- Proposals should include a task-by-task breakdown of labor hours for each staff member as shown in Figure 4 in the brochure, "Information and Instructions for Preparing Proposals" (http://onlinepubs.trb.org/onlinepubs/crp/docs/ProposalPrep.pdf). Proposals also should include a breakdown of all costs (e.g., wages, indirect costs, travel, materials, and total) for each task using Figures 5 and 6 in the brochure. Please note that TRB Cooperative Research Program subawards (selected proposers are considered subawards to the National Academy of Sciences, the parent organization of TRB) must comply with 2 CFR 200 – Uniform Administrative Requirements, Cost Principles, and Audit Requirements for Federal Awards. These requirements include a provision that proposers without a "federally" Negotiated Indirect Costs Rate Agreement (NICRA) shall be subject to a maximum allowable indirect rate of 10% of Modified Total Direct Costs. Modified Total Direct Costs include all salaries and wages, applicable fringe benefits, materials and supplies, services, travel, and up to the first $25,000 of each lower-tier subaward and subcontract. Modified Total Direct Costs exclude equipment, capital expenditures, charges for patient care, rental costs, tuition remission, scholarships and fellowships, participant support costs and the portion of each lower-tier subaward and subcontract in excess of $25,000.
- NCHRP wishes to award the contract for Project 14-41 for a fixed price of $200,000; this amount will not be subject to any adjustment by reason of the contractor’s cost experience in the performance of the contract. In addition to providing a detailed budget, the proposer should provide a proposed schedule of project milestones, deliverables and progress payments that is tied to the detailed budget and schedule.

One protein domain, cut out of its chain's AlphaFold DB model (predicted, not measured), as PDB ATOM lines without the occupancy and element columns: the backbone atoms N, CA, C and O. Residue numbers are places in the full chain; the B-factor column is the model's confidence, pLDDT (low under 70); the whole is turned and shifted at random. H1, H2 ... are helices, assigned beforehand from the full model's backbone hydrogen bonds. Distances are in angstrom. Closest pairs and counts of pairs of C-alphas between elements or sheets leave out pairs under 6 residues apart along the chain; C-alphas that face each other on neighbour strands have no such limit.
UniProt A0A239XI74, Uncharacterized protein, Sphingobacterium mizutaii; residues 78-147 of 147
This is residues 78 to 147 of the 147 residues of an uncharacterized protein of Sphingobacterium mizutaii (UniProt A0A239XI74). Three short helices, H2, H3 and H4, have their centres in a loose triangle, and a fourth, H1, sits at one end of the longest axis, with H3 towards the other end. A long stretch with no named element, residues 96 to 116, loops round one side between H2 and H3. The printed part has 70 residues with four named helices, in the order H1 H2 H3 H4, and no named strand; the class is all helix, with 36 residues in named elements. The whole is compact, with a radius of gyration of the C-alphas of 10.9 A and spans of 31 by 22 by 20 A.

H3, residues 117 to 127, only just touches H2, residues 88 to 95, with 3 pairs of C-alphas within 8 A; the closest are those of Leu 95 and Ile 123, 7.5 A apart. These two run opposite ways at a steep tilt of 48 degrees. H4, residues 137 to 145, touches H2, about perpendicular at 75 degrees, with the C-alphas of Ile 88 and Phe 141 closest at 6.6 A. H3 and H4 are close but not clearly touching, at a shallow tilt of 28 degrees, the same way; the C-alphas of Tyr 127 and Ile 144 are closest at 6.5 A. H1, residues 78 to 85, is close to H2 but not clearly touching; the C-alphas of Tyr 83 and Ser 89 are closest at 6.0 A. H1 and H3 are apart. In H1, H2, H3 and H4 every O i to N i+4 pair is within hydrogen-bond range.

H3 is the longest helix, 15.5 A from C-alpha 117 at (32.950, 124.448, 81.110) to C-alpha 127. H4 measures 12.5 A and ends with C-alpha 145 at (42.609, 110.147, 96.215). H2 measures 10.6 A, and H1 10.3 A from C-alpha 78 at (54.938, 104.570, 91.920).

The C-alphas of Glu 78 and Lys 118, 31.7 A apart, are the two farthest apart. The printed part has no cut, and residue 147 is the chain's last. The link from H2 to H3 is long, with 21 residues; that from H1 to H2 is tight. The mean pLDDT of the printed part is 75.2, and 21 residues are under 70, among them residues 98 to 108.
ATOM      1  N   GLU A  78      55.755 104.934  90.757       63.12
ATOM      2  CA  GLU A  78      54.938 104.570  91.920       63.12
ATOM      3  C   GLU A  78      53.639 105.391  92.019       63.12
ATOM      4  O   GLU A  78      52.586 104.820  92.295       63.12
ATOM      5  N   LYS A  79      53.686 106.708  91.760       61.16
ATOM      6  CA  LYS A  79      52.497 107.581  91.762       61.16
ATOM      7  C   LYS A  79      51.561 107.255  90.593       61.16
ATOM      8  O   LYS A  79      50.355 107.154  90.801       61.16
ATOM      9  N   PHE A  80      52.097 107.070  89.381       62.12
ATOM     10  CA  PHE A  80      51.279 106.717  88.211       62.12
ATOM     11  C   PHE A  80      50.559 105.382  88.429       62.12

- For budgeting purposes, proposers should assume that NCHRP will provide access to web-enabled teleconference services. Proposers should assume one in-person meeting with the NCHRP project panel will be held in Washington, DC; NCHRP will pay panel members’ travel costs for the meeting.
- Item 4 in the proposal, “Research Plan,” is limited to 15 pages.
- The NCHRP is a practical, applied research program that produces implementable products addressing problems faced by transportation practitioners and managers. The benefits of NCHRP research are realized only when the results are implemented in state DOTs and other agencies. Implementation of the research product must be considered throughout the process, from problem statement development to research contract and beyond completion of the research. Item 4(c), "Anticipated Research Results," must include the following: (a) the "product" expected from the research, (b) the audience or "market" for this product, (c) a realistic assessment of impediments to successful implementation, and (d) the institutions and individuals who might take leadership in deploying the research product. The project panel will develop and maintain an implementation plan throughout the life of the project. The research team will be expected to provide input to an implementation team consisting of panel members, AASHTO committee members, the NCHRP Implementation Coordinator, and others in order to meet the goals of NCHRP Active Implementation: Moving Research into Practice, available at http://onlinepubs.trb.org/onlinepubs/nchrp/docs/NCHRP_ActiveImplementation.pdf.